attaching wiring harness to trailer

I have a 4x8 flatbed trailer built from a harbor freight kit, and the method they provided for attaching the wires is pretty poor. Metal clips that don't really stick to the suare U-bars and don't hold the wires well either. The clips fall off, even when I've pushed them all the way on, the wires fall down and get broken.
I've never seen a good trailer up close so I don't know how they do it. What do they do? This one has square-U shaped bars that make up the sides. The 3rd, open side points in.
Do I have to drill holes and put plastic wire ties through the holes? The trailer has got sides now and is too heavy to turn on its side.
Thanks
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Maybe I just need better clips? It seems the good** trailers use clips too, right?
**Not to say the Harbor Freight trailer is bad. So far it's fine.
wrote:

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"mm" wrote in message wrote:

I sure wouldn't drill in to the frame, they already use the thinnest walls possible on them to keep their costs down. How about simply tie wrapping the wires to the tubes? There's should be a few spots where you can slide them thru.
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re: "It seems the good trailers use clips too, right?"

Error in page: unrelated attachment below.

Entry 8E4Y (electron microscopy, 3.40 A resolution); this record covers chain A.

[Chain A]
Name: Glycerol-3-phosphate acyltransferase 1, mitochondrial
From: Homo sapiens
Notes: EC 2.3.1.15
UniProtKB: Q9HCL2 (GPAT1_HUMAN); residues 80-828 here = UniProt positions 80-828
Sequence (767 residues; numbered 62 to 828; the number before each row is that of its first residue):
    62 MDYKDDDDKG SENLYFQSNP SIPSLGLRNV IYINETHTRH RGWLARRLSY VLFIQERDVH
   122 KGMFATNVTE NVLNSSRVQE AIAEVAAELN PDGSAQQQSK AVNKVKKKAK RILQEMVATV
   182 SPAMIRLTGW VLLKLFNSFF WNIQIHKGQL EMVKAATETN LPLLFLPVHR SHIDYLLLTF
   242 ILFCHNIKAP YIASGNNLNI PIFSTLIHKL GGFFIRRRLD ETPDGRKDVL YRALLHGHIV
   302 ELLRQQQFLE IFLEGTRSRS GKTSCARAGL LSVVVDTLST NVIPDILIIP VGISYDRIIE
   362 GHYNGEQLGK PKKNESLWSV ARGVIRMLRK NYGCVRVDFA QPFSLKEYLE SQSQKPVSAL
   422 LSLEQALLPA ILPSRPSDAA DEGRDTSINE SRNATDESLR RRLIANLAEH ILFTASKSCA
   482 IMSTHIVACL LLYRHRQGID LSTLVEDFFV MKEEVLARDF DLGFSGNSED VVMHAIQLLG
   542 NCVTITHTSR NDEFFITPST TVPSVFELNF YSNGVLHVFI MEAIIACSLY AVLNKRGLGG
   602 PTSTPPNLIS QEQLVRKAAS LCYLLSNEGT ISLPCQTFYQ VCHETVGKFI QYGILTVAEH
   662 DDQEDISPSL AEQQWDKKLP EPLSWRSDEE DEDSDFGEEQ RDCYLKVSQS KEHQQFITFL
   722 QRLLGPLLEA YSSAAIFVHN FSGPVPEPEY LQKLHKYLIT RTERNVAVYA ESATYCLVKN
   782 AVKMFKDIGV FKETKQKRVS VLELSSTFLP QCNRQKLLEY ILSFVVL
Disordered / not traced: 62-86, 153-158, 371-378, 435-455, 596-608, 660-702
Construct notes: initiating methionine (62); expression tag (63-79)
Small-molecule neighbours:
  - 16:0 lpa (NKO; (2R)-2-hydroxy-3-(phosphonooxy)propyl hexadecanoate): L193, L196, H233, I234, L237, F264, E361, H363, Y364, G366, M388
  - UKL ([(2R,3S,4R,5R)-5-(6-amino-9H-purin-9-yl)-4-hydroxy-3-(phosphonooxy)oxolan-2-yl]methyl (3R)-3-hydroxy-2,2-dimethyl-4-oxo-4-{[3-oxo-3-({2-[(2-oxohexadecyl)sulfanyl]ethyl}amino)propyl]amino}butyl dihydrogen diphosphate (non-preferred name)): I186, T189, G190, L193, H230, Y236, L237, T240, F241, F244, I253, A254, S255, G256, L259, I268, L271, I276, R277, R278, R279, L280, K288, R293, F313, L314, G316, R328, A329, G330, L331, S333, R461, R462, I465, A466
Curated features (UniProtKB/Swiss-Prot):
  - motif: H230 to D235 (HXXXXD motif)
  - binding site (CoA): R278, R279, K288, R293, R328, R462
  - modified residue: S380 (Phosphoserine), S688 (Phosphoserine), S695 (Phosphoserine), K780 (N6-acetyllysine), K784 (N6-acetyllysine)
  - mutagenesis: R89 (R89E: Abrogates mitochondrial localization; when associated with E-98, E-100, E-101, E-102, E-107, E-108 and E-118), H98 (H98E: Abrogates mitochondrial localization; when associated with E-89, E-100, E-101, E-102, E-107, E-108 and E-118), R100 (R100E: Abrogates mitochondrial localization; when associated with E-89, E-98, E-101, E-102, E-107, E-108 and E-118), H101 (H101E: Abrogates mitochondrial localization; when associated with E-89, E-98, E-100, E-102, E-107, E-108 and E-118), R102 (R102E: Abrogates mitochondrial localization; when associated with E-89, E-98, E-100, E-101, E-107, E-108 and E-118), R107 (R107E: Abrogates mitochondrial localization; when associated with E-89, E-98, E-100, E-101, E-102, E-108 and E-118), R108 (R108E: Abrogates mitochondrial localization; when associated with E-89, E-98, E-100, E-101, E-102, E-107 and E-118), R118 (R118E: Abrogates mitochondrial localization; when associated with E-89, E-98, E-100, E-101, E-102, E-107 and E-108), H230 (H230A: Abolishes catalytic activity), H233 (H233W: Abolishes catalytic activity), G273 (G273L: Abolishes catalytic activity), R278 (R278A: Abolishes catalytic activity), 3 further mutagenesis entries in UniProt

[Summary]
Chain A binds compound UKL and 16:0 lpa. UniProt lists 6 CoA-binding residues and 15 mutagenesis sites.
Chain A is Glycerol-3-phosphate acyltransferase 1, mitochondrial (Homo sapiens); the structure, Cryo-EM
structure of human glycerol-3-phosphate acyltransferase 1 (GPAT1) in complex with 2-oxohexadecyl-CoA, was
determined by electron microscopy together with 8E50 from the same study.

Not my Haul Mark enclosed trailer, which I consider to be pretty darn good. ;-)
The wires are enclosed in flexible wire tubing (conduit?) and secured to the wooden bottom of the trailer with cable clamps
http://www.grainger.com/Grainger/PANDUIT-Cable-Clamp-1LEV8?cm_mmc=Google%20Base-_-Electrical-_-Wire%20Management-_-1LEV8
When I had a trailer similar to the one you have, I used tie-wraps through any (and all) available holes once my clips fell off and disappeared.
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On Thu, 13 Jan 2011 12:00:50 -0800 (PST), DerbyDad03

I actually first stored the trailer at a friend of mine's, then gave it to him, and he'll make fun of me if I go to the trouble of putting in tubing or conduit. (I'm helping to fix it up a) to make up for storing it there when I hadn't given it to him, b) to better warrant borrowing it in the future, and c) because I still have a harness. Harbor Freight only included half a harness when they sent it, not the car half. I bought one at Harbor Freight, but it was much flimsier than the one included, and third, the one they sent me arrived 2 or 3 weeks later, and it's not flimsy either. None of the 3 plugs fit any of the two sockets excpt the one it was sold with, even though they were all from Harbor Freight!

LOL.
This thread I'm not going to reply to everyone. I just want to say thank you for all the good ideas.
It's still too cold here to do this outside, plus he has no outdoor electric outlet, so I have to wait until he is there, to solder the wires. (I once tried that thin strip solder that wraps around the connection and melts with a match, but I couldn't get it to work. Plus I used to have a 12 volt car soldering iron and that didn't work much either.)
So I'll try to let you all know who this turns out.
Thanks again.
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Mine stayed on. . . for a year- then they pretty much oxidised.
-snip-